Comet ISON possible new meteor shower

7 replies
1 rating 2 rating 3 rating 4 rating 5 rating
  • Member since
    November, 2012
Comet ISON possible new meteor shower
Posted by MooseMan01 on Thursday, January 02, 2014 7:15 PM

Was reading that there's the possibility of a new meteor shower from the debris of comet ISON. The comet's path crossed Earth's orbit in November, and may have left enough of a debris trail create a meteor shower. Earth will pass through this region of space on January 10th.

Some info here-


and Youtube video:


  • Member since
    November, 2009
Posted by Poppa Chris on Friday, January 03, 2014 8:31 AM

Interesting... Maybe ISON will leave a legacy for us to enjoy after its rather diasappointing appearance from behind the Sun.

---Poppa Chris---

Denham Springs, Louisiana USA

"Second star to the right - Then straight on until morning!" - Peter Pan

Celestron CPC1100GPS (XLT) - 279mm aperature, 2800mm Focal length. (f10) Celestron Ultima LX (70deg AFOV) Eyepieces 32mm thru 5mm, Canon EOS Rebel T2i DSLR, Backyard EOS imaging software, Orion Star Shoot Planetary Imager IV, Celestron Skymaster 15x70 binoculars


  • Member since
    October, 2007
Posted by Aratus on Saturday, January 04, 2014 6:00 PM

It would be nice, but I have to show a bit of scepticism here.  As far as I can tell Ison didn't actually cross the Earth's orbit, (not 3 dimensionally).   When the comet reached 1 AU distant from the Sun it was above the plane along which the Earth travels.   It did an 'overpass' rather than a 'crossroads'!   

Now there are several points at which I could be in error here, but if I have the correct parameters, and I've understood the comet's path correctly, and I've not underestimated the comet dust's ability to migrate, then I think it is unlikely.    I hope I'm wrong.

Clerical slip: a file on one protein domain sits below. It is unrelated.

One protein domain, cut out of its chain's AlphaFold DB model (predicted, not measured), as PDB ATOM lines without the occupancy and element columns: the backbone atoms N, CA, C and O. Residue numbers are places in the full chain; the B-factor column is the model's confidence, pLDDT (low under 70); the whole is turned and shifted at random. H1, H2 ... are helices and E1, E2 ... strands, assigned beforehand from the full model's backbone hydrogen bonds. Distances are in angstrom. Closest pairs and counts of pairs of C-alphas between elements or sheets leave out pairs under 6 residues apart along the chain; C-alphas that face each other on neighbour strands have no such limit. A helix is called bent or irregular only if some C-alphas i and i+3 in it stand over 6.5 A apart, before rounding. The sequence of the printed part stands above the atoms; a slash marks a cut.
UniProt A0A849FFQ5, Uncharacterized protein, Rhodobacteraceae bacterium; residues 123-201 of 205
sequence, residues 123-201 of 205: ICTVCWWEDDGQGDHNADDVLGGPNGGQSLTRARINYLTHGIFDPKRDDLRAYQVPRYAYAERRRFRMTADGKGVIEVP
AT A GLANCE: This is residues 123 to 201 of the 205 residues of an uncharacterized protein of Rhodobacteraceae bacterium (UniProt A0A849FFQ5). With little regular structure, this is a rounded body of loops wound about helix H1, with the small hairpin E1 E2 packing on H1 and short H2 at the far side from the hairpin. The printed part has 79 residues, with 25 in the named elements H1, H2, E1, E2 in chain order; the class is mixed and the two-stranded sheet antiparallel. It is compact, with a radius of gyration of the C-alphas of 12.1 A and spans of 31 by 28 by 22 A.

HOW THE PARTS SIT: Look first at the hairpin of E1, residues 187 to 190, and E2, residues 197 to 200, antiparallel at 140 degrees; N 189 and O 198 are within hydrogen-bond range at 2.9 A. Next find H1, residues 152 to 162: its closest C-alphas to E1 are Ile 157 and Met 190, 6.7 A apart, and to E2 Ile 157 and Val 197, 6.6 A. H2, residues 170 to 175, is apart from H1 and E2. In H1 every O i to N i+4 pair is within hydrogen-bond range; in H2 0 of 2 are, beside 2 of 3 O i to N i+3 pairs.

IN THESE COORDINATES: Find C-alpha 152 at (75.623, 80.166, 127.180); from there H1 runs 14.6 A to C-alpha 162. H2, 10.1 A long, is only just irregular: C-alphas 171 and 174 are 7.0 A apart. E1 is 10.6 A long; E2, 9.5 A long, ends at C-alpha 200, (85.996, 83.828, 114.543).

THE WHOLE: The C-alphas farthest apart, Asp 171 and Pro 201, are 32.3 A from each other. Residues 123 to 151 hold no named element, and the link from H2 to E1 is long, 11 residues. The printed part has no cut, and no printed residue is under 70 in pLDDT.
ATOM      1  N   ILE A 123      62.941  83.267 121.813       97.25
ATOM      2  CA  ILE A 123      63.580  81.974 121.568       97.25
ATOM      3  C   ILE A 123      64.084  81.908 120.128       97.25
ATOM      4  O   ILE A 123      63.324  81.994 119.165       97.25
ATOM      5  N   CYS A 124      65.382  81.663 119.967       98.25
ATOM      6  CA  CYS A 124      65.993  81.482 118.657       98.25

Location:  North West Devon, UK


Celestron Nexstar8i (8" SCT).

Celestron Skymaster binoculars 15x70

Other:0.63 & 0.33 correctors. X2 & X4 barlow.

Imagers: Meade DSI & Celestron NexImage.  Canon EOS 550D



  • Member since
    May, 2005
Posted by Centaur on Sunday, January 05, 2014 7:59 PM
Aratus may have a point. According to my calculations, the least distance between the two orbits in 3-D space is 0.0230 AU or 3,440,000 km. That's about 9 times the average distance to the Moon. I expect the Earth to be at that point on 2014 JAN 15 at 9 hr UT.

For astronomical graphics, including monthly wallpaper calendar, visit:

  • Member since
    October, 2005
Posted by leo731 on Monday, January 06, 2014 1:15 PM

It would be nice to salvage something from ISON, but if I were a betting man I wouldn't put a penny on a possible meteor shower.


A nebula in the eyepiece is worth two in the Atlas.

  • Member since
    January, 2006
Posted by Kevin Bozard on Monday, January 06, 2014 1:42 PM

The only "new" meteor shower I've read about is the one from comet 209P/LINEAR, which passed by the Sun in 2009, that may produce a meteor shower on May 24, 2014.

"Good friends are like stars, you don't always see them, but you know they're always there."

Equipment (so far): C6R-GT, C 80ED, Orion XT8, Orion XT10, Coronado PST, Zhumell 20x80 Binos

  • Member since
    November, 2012
Posted by MooseMan01 on Tuesday, January 07, 2014 9:59 PM

I agree, best to be somewhat pessimistic about these things. That way, there's no disappointments.  :)

I'm more inclined to think it will be as it states in the the article:

"The fine comet dust may not become visible as actual meteors streaking through the sky, but, as the video narrator says, it could possibly produce brilliant noctilucent clouds in the sky".

Or, nothing at all! Given the track record of comet-hype in the media. Hype is not necessarily a bad thing though.

My skies will likely be totally overcast, with an "arctic vortex" hovering over Hudsons Bay for weeks now, this is unlikely to change anytime soon.

Kevin Bozard, yes I did read about a possible shower from 209P/LINEAR on May 24 as well. Mark your calendars!

  • Member since
    November, 2012
Posted by MooseMan01 on Sunday, January 12, 2014 3:58 PM

Here's some more information from the American Meteor Society, and a sky map-



Join our Community!

Our community is FREE to join. To participate you must either login or register for an account.



Receive news, sky-event information, observing tips, and more from Astronomy's weekly email newsletter.

Find us on Facebook